Tomato Heaven (from your own garden!) – I’ve been in ‘tomato heaven’ this year and I’m going to share my secret with you. Like most people I know, I was pretty upset last year when my lovingly nurtured row of flourishing tomato plants suddenly developed blight and died. I know in the great scheme of things it’s a minor problem, but nonetheless it was extremely frustrating. So, this year I decided to investigate ways of protecting my tomato harvest – and I’m so glad I discovered Burpee Europe. Blight-resistant varieties are invaluable with our unpredictable British summers, and Burpee Europe expanded its range recently. I’ve tried quite a few varieties this summer and been so impressed with the yield (as have half my road too, as I shared the seedlings with neighbours!)
Which? Gardening did some blight-resistant tomato trials in 2018 and as a result, they recommended three Burpees varieties in the Best Buys last May: Crimson Crush, Burlesque and Veranda Red
Crimson Crush was recommended as a salad tomato with excellent flavour and garden performance. The other one I grew was Rose Crush; this was superb with its delicate pink colour and outstanding flavour balance of sweetness, umami, and acidity. It produced a good yield of medium-large, beefsteak-style fruit. Cocktail Crush was another sterling tomato – smaller-fruited and slightly sweeter than Crimson Crush – it had a tangy finish when eaten. Burpees refers to it as the blight-resistant ‘Ailsa Craig’ salad tomato with a consistently good flavour. Another real star was Nagina – with red, plum-type fruit. It was useful for cooking too, as the flavour was so good. To be honest I haven’t needed to open a can of tomatoes for months!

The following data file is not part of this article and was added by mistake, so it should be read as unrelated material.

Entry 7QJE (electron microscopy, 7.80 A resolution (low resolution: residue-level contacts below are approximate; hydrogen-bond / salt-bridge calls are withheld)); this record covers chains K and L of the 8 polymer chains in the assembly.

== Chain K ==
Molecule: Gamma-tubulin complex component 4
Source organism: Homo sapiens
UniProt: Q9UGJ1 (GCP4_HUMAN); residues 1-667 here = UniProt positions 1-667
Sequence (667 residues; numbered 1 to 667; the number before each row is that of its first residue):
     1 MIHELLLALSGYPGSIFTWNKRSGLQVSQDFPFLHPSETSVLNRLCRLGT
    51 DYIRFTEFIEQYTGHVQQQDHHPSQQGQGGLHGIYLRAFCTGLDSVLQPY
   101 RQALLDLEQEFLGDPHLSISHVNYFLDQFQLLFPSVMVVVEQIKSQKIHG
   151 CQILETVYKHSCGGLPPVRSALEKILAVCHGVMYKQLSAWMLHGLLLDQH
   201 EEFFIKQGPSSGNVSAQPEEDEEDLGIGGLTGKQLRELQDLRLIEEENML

The only slight disappointment for us was Veranda Red – it had a very small, but tasty, yield, but that could have been down to several factors such as positioning, the timing of the germination etc.
I’m now down to the last few bowls of my 2022 harvest and I’m really going to miss being able to enjoy home-grown tomatoes for breakfast, lunch, snacks, and dinner! I’ve also made some 30 jars of green tomato chow chow.
To celebrate my truly amazing tomato harvest, I felt I deserved a trophy (especially after having fed and watered my crop all summer). The STAUB ceramic tomato cocotte is perfect for displaying my tomato salads but I can also cook in it and serve it straight to the table. These beautiful ceramic cocottes are suitable for use in the oven, microwave, and dishwasher, storing heat exceptionally well before releasing it evenly to the food inside. STAUB’s tomato-shaped Cocottes are available in two sizes – a 16cm Tomato Ceramic Cocotte, priced at £24.95, and a 25cm cast iron version at £249… I’ll work my way up to that next year perhaps!